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|Elementary endgames (Part 5)|
|King and Pawn vs. King (and Pawn).|
In our first article on Elementary endgames we presented a simple example of King and Pawn vs. King, shown again in the following diagram. White to move is a draw, while Black to move loses for Black.
You might be wondering, 'How am I ever going to remember the variations where one player to move wins and the other player to move draws?' The answer is that the player whose King has the opposition will get the most favorable result. If White has the opposition, meaning that the Black King must move, then White wins. If Black has the opposition, Black draws.
The opposition plays an important role in many King and Pawn endgames. Let's look at a few more examples.
The White and Black Kings are in opposition and the result depends on who is to move. White on the move has no better than 1.Kd4 Kd6 2.e4 Ke6 3.e5 Ke7 4.Kd5 Kd7 5.e6+ Ke7 6.Ke5 Ke8 7.Kd6 Kd8, reaching the first diagram. Note how the Black King drops back one rank with 3...Ke7 in order to recapture the opposition on the next move.
Black on the move must give way to White. After 1...Kf6 2.Kd5 Ke7 3.Ke5 White again has the opposition, and after 3...Kf7 4.Kd6 Ke8 5.e4 Kd8 6.e5 Ke8 7.Ke6 Kd8 8.Kf7 and the Pawn marches to e8. (In chess literature, Pawns never walk or stroll to promotion. They always march!)
The next diagram is similar to the previous. The only difference is that the Pawn is on e2 instead of e3.
Black to move loses as already seen. White to move has 1.e3 reaching the previous diagram with the opposition. White wins.
One important exception to the rule of the opposition is shown in the following diagram. Here the White King has reached the sixth rank in front of the Pawn.
White wins here with or without the move. White to move has 1.Kd6 Kd8 2.e6 reaching the same position as in our first diagram. As we saw earlier Black must drop back one rank at the right moment to maintain the opposition. Here the edge of the board prevents the saving maneuver.
Black to move is a faster win for White. After 1...Kd8 2.Kf7 or 1...Kf8 2.Kd7, Black can resign.
Although all our examples have been on the e-file, the same principles apply to the b-, c-, d-, f-, and g-files. The exceptions all occur on the a- and h-files. If Black can reach the corner square or the square next to it, the opposition has no importance and the game is drawn.
In this diagram Black shuttles between a8 and b8. White can't force Black to move away from these squares. If the Pawn advances to a7, White has the choice between stalemating the Black King on a8 or losing the Pawn.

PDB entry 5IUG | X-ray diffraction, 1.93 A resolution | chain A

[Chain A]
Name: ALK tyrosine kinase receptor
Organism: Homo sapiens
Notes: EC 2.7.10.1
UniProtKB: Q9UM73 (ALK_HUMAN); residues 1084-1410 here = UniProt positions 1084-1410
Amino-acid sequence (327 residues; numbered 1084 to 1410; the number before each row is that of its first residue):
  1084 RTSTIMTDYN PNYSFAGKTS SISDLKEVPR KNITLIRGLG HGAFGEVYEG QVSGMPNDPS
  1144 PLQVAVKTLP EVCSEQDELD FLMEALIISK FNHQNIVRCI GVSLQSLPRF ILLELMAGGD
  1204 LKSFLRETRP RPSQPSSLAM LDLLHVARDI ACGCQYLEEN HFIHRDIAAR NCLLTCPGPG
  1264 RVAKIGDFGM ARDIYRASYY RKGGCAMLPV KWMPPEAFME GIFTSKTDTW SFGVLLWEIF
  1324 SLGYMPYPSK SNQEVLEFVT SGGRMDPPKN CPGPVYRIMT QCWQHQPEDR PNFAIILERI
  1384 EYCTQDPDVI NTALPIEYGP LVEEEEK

Even when White can prevent the Black King from reaching the corner, Black has a defense. This is shown in the following diagram.
Black to move plays 1...Kf7, trapping the White King in the corner. White to move can only escape from the trap with 1.Kg6, which lets Black into the corner with 1...Kg8.
The simple ideas in the previous examples help to understand more complicated endgames. In the following position, White to move can capture the Black Pawn in five moves. It looks like Black can also reach c7 in five moves, securing the type of corner draw that we just saw.
White can take a path that approaches the Black Pawn and blocks the Black King at the same time. After 1.Ke6 Kc3 2.Kd5, White forces Black to lose a move in the race to reach c7. Now White wins with 2...Kb4 3.Kc6 Ka5 4.Kb7 Kb5 5.Kxa7 Kc6 6.Kb8.
Sometimes the opposition has no influence on a position. Consider the following diagram.
If White captures the opposition with the straightforward 1.Kd5, Black draws with 1...Kb4 2.Kd4 Kb3 3.f4 Kc2. White can't capture the g-Pawn and guard the f-Pawn at the same time.
White wins with 1.Kd4, forcing the Black King to waste a move. After 1...Kc6 2.Ke5 Kc5 3.f4 Kc4 4.Kf6 Kd4 5.Kxg6, White wins.
In the following diagram, White can't stop Black from winning the a-Pawn. The only hope after ...Kxa2 is to trap the Black King in the corner with Kc2.
This is done by the paradoxical idea of moving away from the Pawns. After 1.Kh8, Black has nothing better than 1...Kf5 2.Kg7 Ke4 3.Kf6 Kd3 4.Ke5 Kc2 5.Kd4 Kb2 6.Kd3 Kxa2 7.Kc2, achieving the draw. Note that if 1.Kf8, then 1...Kf6 wins.
The battle between the Kings often takes place around blocked Pawn structures. Here the opposition is also a factor. Let's look first at a model position. The following diagram has two Pawns preventing each other from advancing.
White easily captures the Black Pawn and wins because the King reaches the sixth rank in front of the Pawn. After 1.Kc7 Ka8 2.Kxb6 Kb8, Black has the opposition, but can't hold the draw.
The following position is similar, but the White Pawns is only on the fifth rank. This lets Black save the half point.
After 1.Ka6 Kc7 2.Kxb5, White wins the Pawn. Now Black gains the opposition with 2...Kb7 and draws.
Black uses several elementary maneuvers in the following position.
First, Black takes the opposition with 1...Kb4. Then, Black forces White back with 2.Kc2 Kc4 3.Kd2 Kb3 4.Ke2 Kc2 5.Kf2 Kd2 and wins the Pawn and the game.
'This is all simple!', you say, but chess is not often so simple. Consider the following position. It looks like White captures the Pawn and wins easily.
Black has a surprising defense with 1...e3 2.fxe3. Now 2...Kg6 gains the opposition and draws the game.
Most of the positions on this page are taken from Reuben Fine's Basic Chess Endings (BCE) and are numbered accordingly.